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Continue reading "Camouflage toilet paper and 9 of the other most unusual coworker holiday gifts" »

December 9, 2013

Must an employer ask if a disability is causing poor job performance?

youarefired.jpg

You've got an employee with performance issues. Big time! Initially, rather than fire her, you make fun of her behind her back put her on a series of performance improvement plans. But, that doesn't result in -- oh, what's the word I'm looking for? -- improvement.

So, you fire her.

Ah, but here's the little wrinkle for today's post. The poor performer experienced frequent migraine headaches and struggled with pain and other symptoms caused by endometriosis. As a result of these conditions, she frequently requested medical leave under the Family Medical Leave Act, which you afforded her.

Given the poor performer's medical issues, before firing her, did you have an obligation to engage in an interactive dialogue with her, consistent with the Americans with Disabilities Act to determine whether her health issues caused her performance issues?

The answer follows after the jump...

Continue reading "Must an employer ask if a disability is causing poor job performance?" »

December 6, 2013

GUEST POST: What HR needs to know about how immigration law impacts firing decisions

guestblogger.jpgToday we have a guest blogger at The Employer Handbook. It's Emily Neumann. Emily has practiced immigration law in Texas since 2005, representing both employers and immigrants. Neumann writes a blog on immigration law (immigrationgirl.com) and shares updates on Twitter (@immigrationgirl) and her Facebook page to help her clients stay informed of the latest news. She is a partner in Reddy & Neumann, P.C. in Houston and Dallas.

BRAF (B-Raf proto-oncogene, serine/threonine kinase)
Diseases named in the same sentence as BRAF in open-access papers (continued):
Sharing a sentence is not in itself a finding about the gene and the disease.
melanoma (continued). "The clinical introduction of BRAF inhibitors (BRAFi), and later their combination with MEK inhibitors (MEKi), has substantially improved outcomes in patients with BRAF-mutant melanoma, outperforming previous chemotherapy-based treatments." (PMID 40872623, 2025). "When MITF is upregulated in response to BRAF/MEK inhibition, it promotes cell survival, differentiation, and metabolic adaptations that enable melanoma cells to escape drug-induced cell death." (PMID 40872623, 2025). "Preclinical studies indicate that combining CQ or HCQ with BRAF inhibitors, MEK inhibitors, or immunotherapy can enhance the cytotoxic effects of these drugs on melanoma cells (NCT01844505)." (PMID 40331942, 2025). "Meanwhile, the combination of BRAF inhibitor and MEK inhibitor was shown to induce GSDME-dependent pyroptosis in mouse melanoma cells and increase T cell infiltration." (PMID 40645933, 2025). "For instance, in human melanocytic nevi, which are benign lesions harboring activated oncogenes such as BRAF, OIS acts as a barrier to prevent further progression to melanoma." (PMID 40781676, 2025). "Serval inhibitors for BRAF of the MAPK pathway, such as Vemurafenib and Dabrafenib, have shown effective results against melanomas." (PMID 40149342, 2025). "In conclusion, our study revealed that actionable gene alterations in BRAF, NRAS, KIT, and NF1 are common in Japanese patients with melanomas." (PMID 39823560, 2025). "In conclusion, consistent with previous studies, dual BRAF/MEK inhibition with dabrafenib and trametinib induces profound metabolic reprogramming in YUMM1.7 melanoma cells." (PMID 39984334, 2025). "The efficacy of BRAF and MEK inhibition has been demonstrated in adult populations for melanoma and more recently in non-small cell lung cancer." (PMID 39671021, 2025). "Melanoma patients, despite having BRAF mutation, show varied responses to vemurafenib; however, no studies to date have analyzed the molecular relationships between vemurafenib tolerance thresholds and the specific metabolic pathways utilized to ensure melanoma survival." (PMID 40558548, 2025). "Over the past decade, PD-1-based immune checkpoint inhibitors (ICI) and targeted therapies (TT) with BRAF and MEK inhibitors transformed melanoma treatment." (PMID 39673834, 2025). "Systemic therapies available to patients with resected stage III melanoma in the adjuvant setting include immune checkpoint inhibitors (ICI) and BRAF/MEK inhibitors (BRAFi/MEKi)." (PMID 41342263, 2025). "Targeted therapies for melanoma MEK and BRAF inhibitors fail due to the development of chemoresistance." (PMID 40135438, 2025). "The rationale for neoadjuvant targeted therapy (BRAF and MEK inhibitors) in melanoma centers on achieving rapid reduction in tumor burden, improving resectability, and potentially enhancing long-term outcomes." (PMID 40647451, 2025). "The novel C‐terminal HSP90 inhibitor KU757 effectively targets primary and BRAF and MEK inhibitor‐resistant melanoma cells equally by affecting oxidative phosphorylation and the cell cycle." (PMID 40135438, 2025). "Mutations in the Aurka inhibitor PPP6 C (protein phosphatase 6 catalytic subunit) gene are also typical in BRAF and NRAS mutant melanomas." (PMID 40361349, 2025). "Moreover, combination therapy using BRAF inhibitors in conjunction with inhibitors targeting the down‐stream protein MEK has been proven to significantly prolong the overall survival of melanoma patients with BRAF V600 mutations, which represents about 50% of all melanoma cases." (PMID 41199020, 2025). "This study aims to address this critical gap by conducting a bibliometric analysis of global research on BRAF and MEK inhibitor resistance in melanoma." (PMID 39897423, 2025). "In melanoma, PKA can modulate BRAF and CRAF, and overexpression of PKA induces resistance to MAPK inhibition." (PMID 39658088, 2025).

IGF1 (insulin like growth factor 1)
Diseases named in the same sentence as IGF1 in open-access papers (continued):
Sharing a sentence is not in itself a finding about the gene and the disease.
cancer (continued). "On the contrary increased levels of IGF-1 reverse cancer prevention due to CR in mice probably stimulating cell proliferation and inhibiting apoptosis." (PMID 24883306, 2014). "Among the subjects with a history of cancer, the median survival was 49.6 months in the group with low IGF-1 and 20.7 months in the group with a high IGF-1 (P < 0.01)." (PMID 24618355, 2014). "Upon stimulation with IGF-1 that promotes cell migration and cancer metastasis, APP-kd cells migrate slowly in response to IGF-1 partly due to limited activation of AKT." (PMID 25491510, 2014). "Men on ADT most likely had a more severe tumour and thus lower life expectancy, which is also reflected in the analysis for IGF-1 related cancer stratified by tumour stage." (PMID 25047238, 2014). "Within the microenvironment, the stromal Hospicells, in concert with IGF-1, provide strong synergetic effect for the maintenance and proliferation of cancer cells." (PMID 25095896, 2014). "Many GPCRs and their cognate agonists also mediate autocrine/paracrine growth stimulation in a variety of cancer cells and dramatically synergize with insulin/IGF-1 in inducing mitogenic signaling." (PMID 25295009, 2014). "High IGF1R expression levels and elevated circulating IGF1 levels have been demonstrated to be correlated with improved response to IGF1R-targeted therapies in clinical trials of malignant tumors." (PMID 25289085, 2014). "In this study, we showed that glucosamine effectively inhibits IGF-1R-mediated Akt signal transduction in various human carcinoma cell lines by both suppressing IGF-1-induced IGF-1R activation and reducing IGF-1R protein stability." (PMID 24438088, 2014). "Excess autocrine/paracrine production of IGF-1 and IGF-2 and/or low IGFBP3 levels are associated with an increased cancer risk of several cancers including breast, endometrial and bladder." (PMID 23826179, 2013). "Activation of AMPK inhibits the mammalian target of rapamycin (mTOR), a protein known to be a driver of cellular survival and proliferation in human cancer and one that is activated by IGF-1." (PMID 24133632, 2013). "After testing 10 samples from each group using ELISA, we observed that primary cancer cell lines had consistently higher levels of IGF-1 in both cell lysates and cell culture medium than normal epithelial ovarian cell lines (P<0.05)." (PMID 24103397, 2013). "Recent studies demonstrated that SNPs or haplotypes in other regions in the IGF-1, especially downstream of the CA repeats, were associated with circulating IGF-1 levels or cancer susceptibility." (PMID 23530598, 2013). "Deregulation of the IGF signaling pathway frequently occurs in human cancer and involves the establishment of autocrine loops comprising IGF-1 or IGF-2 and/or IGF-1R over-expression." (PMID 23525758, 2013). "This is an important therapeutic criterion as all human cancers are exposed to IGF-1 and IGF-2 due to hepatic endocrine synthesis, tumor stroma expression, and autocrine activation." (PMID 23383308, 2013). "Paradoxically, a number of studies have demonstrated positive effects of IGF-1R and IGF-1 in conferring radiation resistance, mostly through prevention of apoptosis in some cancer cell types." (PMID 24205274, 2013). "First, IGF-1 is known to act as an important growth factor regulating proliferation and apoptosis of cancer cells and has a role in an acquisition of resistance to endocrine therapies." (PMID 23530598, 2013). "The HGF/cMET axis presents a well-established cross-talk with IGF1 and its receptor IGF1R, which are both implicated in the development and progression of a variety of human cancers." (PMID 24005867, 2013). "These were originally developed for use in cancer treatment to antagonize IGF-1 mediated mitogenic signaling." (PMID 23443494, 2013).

(Want to guest blog on an employment-law topic at The Employer Handbook? Email me).

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Continue reading "GUEST POST: What HR needs to know about how immigration law impacts firing decisions" »

December 5, 2013

HR's 2013 Performance Review (via SHRM's #nextchat)

weknownext.pngYesterday, We Know Next, the muscle-bound social media arm of the Society for Human Resource Management, hosted a NextChat session on Twitter.

Oh, you don't know NextChat?

NextChat is a one-hour session on Twitter, which runs every Wednesday from 3-4 PM EST on a topic du jour -- that's the soup of the day -- affecting HR. 

Each NextChat features 8 questions posed to an HR influencer. During theNextChat, other Twitter users may tweet along using the hashtag #nextchat, or simply follow along by searching for the #nextchat hashtag.

This week, the HR influencer was moi. (Go figure). The topic: HR's 2013 Performance Review.

If you missed yesterday's NextChat, check out all great tweets after the jump...

Continue reading "HR's 2013 Performance Review (via SHRM's #nextchat)" »

December 4, 2013

Employers may force employees not to file class actions

nlrb.jpgAs my buddy Rubo used to say: "It's like school on Saturday; no class."

Read all about it -- yesterday's BIG federal appellate court decision; not my buddy -- after the jump...

Continue reading "Employers may force employees not to file class actions" »